The Presence of Absence: The House in Palestinian Exilic Writing


  • Alexander Hartwiger Framingham State University


Palestine, Darwish, Alyan, exile, materiality of the house


This article explores representations of the home in exilic Palestinian writing focusing on Mahmoud Darwish’s poem “The House as Casualty” and Hala Alyan’s 2017 novel, Salt Houses. The examination of the texts in this article builds on the psychoanalytic discourse of home in literary analysis but adds to that a focus on the materiality of the house to consider the role of the house in broader struggles of national identity and claims to place. In the case of exilic Palestinian representations of displacement, the concern is that reliance on models that only focus on the psychological ramifications of unhoming and / or limit the material world to a metaphor for a person’s inner world diminishes the role the built environment plays in politics surrounding Palestine. This approach privileges the role the house plays in retaining memory and cultural practices that constitute the fabric of the nation. Ultimately, these texts necessarily engage with the deterritorialized nature of Palestinian identity and the psychic trauma of displacement, but they also fight against erasure by utilizing the materiality of the pre-al-Nakba house as the manifestation of displacement and its memory as a claim to place.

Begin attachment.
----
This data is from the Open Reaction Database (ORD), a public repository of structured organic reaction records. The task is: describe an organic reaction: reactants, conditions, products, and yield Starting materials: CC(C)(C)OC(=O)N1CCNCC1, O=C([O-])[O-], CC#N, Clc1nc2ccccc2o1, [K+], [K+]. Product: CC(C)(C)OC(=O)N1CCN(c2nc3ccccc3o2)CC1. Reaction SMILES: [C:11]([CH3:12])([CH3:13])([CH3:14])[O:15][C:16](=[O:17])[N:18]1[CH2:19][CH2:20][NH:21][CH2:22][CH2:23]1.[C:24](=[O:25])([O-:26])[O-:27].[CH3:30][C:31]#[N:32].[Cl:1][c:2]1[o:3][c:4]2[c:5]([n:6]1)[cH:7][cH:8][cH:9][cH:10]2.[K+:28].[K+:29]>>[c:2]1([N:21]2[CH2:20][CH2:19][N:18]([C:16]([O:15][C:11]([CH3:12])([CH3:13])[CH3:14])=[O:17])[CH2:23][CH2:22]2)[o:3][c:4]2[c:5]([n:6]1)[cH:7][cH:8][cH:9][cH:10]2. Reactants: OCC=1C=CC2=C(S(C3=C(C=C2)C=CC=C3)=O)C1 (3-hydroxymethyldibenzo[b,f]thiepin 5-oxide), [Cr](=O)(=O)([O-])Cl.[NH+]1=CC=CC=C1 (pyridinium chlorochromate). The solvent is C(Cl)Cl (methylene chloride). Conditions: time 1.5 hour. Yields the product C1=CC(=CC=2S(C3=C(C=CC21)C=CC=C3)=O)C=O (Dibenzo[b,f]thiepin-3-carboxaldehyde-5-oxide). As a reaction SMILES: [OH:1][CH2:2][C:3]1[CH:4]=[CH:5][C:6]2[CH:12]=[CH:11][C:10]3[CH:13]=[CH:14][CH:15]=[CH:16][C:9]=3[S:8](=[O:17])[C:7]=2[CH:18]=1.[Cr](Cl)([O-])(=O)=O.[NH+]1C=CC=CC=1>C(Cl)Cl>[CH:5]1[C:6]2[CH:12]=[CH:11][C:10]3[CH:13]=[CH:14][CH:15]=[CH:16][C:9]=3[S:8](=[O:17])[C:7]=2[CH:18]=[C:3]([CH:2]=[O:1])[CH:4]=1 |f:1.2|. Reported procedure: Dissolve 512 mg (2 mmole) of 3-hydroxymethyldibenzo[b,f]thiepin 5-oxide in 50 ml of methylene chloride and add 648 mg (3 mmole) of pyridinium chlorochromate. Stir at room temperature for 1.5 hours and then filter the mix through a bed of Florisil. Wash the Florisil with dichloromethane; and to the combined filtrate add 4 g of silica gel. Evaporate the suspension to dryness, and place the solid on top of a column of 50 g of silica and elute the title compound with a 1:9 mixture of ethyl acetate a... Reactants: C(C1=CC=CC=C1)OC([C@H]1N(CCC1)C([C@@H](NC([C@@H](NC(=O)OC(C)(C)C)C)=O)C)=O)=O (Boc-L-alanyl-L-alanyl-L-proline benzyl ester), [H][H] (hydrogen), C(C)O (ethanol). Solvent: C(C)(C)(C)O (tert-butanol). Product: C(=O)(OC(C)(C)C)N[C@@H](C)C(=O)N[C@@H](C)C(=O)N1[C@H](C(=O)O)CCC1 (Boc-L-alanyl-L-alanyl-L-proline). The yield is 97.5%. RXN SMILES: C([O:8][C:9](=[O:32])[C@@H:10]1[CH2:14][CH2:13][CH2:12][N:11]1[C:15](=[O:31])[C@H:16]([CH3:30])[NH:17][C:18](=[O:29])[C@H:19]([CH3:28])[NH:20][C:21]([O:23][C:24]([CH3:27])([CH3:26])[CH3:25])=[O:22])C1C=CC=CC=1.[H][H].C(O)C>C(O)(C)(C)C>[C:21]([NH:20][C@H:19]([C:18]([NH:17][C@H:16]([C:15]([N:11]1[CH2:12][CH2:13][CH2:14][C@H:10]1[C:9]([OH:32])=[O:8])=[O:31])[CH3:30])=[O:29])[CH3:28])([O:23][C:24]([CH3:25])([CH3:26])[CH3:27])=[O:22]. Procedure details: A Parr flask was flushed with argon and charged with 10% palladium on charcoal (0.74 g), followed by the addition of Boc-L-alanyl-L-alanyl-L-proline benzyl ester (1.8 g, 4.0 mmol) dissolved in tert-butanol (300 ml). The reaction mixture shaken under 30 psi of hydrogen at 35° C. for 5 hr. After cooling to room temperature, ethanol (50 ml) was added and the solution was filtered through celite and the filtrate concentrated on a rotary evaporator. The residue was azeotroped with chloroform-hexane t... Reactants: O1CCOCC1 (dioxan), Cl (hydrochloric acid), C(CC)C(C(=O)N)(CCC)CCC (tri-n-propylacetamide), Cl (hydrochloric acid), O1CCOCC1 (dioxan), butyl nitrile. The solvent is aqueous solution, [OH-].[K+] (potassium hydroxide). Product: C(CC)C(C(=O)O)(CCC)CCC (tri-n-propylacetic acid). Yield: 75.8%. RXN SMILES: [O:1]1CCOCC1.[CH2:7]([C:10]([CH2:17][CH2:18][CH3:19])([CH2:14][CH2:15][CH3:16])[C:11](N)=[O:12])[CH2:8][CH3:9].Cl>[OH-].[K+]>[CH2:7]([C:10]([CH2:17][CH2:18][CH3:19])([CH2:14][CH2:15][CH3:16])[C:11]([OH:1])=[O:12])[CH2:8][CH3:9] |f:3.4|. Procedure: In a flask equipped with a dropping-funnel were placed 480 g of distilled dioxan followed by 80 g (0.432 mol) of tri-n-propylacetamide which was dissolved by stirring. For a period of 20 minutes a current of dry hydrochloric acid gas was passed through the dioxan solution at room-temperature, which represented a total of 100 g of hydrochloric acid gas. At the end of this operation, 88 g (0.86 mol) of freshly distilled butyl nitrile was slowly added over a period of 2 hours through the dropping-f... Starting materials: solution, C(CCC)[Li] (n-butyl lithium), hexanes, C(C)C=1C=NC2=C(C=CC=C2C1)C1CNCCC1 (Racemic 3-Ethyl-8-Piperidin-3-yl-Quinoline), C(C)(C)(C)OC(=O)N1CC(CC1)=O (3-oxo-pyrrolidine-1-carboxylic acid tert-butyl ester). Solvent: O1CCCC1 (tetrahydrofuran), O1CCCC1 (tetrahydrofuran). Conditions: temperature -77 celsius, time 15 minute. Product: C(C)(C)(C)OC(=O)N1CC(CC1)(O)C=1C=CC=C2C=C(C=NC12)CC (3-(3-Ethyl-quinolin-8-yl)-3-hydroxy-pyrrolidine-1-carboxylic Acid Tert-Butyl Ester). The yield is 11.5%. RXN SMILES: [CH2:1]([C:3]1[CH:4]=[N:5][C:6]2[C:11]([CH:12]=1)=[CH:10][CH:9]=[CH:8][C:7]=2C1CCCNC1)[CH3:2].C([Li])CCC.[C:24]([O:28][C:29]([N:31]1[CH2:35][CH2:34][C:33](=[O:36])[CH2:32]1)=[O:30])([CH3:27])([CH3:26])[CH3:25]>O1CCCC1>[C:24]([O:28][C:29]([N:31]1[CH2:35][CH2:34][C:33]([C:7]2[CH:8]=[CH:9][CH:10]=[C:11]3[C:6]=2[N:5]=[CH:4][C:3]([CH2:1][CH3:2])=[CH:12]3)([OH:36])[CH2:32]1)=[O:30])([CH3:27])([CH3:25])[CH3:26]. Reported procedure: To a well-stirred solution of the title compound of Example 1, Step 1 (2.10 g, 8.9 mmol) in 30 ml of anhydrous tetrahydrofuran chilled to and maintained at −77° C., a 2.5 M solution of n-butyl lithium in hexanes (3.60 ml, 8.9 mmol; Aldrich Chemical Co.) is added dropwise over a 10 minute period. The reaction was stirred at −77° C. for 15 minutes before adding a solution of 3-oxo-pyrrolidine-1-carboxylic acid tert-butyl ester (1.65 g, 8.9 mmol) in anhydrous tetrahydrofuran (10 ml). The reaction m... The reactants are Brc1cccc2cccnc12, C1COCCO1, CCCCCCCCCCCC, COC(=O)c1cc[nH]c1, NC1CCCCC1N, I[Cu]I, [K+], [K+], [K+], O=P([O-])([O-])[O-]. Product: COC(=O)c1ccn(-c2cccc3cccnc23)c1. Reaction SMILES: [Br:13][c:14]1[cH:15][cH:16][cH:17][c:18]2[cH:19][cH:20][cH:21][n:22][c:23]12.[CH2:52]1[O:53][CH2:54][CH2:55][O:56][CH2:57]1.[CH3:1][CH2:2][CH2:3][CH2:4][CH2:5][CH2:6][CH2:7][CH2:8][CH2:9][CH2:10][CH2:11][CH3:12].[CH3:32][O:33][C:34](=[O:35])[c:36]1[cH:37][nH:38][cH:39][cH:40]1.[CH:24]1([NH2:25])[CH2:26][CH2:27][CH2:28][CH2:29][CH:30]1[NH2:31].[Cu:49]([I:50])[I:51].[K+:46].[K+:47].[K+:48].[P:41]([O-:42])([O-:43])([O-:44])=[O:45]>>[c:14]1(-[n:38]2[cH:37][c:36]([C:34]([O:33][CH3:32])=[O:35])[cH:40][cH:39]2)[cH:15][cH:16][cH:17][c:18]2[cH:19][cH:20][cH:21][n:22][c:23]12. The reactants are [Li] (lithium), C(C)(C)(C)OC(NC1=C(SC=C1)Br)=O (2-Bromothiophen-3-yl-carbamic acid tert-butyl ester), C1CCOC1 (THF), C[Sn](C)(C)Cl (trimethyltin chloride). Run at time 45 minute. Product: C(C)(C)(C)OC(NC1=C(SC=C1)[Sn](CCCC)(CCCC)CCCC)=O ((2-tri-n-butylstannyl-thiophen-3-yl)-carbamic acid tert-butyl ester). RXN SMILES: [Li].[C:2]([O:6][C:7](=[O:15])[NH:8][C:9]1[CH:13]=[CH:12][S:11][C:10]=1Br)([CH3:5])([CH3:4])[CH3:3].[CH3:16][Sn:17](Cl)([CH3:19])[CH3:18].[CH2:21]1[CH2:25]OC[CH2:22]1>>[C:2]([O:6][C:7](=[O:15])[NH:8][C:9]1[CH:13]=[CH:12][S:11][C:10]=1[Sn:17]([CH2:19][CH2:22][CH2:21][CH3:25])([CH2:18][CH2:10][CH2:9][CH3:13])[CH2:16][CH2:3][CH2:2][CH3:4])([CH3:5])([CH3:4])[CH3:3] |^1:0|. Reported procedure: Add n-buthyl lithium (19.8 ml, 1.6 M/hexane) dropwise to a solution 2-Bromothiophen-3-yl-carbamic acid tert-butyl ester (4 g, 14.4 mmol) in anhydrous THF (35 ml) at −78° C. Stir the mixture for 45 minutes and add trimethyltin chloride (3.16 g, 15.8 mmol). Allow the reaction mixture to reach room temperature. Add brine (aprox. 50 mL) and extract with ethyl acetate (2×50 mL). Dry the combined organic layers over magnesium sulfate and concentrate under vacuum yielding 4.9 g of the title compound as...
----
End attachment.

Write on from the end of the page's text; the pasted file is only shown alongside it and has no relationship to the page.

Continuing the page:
Author Biography

Alexander Hartwiger, Framingham State University

Dr. Alexander (Sandy) Hartwiger is an Associate Professor of Contemporary World and Postcolonial Literature at Framingham State University. Before joining Framingham State University, he was an Assistant Professor of English at American University of Beirut. In 2011-12 he was an International Fellow with the Center for Online Learning (COIL) at SUNY. His work has been published in collections by MLA and Routledge and The Journal of the African Literature Association, Matatu, Postcolonial Text, Africa is Country and New Global Studies.